Shards tell bit of Brooklyn history

Revolutionary War era boys school excavated at New Utrecht church

August 04, 2002|By Jason Begay | Jason Begay,NEW YORK TIMES NEWS SERVICE

BROOKLYN, N.Y. - Carefully examining a dozen glazed clay shards, Jennifer Borishansky, a third-year archaeology student, saw her duty as the sorting out of a 200-year-old Revolutionary War-era jigsaw puzzle.

The pieces were washed of the mud and vegetation that had clung to them through two centuries underground. Some of the pieces were about the size of Borishansky's palm, others just crumbs of what she thought was a crock pot, used to store food or water. "It probably wasn't used for cooking, but it was used for food for sure," she said.

Site of church

The shards, and thousands of others like them, were uncovered from the back yard of the New Utrecht Reformed Church at 84th Street and 18th Avenue in Brooklyn. They are believed to have come from a boys' school that existed during the Revolutionary War and into the first years of the 19th century.

Borishansky is one of 15 students in the three-week Brooklyn College summer archaeological field school who uncovered the site this summer.

After two days of digging, a group of students came across a fieldstone wall held together by a simple mortar mix. With further work, the students found a building foundation, about 18 inches high and 25 inches wide. From there the walls extended about 10 feet in one direction and 15 feet in another, although the exact dimensions of the building are still unknown.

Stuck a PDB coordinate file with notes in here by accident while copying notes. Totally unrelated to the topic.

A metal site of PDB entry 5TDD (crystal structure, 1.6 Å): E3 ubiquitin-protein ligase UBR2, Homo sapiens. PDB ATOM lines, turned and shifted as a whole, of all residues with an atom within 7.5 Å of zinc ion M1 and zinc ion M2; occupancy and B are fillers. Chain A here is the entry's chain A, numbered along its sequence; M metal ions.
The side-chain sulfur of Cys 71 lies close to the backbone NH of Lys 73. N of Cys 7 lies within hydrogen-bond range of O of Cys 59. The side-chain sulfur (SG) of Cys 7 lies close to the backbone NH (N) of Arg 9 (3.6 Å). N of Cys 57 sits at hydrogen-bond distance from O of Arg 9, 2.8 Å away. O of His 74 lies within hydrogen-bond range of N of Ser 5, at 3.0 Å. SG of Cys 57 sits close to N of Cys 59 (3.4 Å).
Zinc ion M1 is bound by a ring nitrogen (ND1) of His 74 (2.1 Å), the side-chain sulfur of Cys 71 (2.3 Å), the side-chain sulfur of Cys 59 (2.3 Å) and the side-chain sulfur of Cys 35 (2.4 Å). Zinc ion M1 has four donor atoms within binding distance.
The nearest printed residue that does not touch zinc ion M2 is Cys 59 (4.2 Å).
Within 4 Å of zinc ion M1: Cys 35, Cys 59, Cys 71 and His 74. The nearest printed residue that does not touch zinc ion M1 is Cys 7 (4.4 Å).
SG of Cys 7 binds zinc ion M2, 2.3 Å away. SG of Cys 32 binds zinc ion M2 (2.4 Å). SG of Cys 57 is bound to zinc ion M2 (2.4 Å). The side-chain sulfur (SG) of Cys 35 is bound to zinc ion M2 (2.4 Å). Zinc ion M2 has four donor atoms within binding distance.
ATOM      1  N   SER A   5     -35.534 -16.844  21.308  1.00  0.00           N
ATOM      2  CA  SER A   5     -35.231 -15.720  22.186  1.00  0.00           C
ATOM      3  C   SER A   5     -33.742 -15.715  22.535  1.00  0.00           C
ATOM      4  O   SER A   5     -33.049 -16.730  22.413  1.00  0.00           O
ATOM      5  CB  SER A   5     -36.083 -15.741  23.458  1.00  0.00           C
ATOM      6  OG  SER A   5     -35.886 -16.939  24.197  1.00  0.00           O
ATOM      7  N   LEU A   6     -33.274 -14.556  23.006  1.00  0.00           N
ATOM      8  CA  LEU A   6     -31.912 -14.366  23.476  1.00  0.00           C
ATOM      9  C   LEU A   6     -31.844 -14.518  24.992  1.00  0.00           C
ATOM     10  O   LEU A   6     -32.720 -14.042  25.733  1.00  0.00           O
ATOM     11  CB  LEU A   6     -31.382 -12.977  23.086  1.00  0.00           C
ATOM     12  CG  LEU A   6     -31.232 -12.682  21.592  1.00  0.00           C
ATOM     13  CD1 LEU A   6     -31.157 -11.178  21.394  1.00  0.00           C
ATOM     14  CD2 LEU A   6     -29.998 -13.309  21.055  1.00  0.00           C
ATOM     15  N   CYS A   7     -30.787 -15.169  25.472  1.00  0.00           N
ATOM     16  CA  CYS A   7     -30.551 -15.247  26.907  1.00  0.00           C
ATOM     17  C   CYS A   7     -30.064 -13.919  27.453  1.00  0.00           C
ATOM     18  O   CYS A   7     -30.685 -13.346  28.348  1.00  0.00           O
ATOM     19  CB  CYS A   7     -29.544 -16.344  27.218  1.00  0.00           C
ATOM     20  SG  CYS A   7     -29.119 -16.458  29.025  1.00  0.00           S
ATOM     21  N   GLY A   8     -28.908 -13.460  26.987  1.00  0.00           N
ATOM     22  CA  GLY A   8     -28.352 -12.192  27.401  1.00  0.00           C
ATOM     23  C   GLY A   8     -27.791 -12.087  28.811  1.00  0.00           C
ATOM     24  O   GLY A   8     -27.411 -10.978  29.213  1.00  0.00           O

"We knew what this was immediately," said Dr. H. Arthur Bankoff, who leads the field course. The structure was consistent with building foundations from the 18th century, he said. A Mexican coin, dated 1780, was found, confirming that the building was in use at that time.

Borishansky's research revealed that the 1800 census listed a schoolmaster, James Todd, and his wife living in that area with 27 15-year-old boys. But census records from 1810 give no indication of Todd, the school or its residents.

Records of the New Utrecht Reformed Church, which was built in 1828, show that Todd was buried in the church cemetery, although the tombstone has yet to be found. According to church and other records, the church was built directly in front of an abandoned building, which was soon demolished.

Borishansky learned that New Utrecht was one of many pivotal sites during the American Revolution. In 1776, Gen. William Howe of Britain anchored his fleet of 437 ships and 35,000 men in the Lower Bay. The British landing led to the Battle of Long Island, the first major battle of the war.

Delousing comb

While the New Utrecht site has not provided any new insight into local history, the biggest find so far has been a delousing comb made of bone, most likely from a cow or pig.

"It's pretty rare to come across something like this," said Alyssa Loorya, the laboratory director at Brooklyn College. Items made of bone tend to disappear completely, she said. "Everyone uses dishes and pots. This was a very personal item that was used by only one person."

There are also metal nails, caked in rust and mud; faded, fragile oyster shells, which may have been meant for fertilizer; and a hollow cow leg that was probably used in a stew, Loorya said.

The artifacts will be stored for the summer and studied by an archaeology class in the fall. The dig site has been filled in and marked with ropes, and may be opened again next summer.

After 20 minutes or so, Borishansky had reconstructed most of the base and about one-third of the bowl in her jigsaw puzzle, using clear tape to hold the pieces together. After inspecting its curved handle and the size of the pot, Loorya realized the bowl had not been used for food, but was actually a chamber pot.

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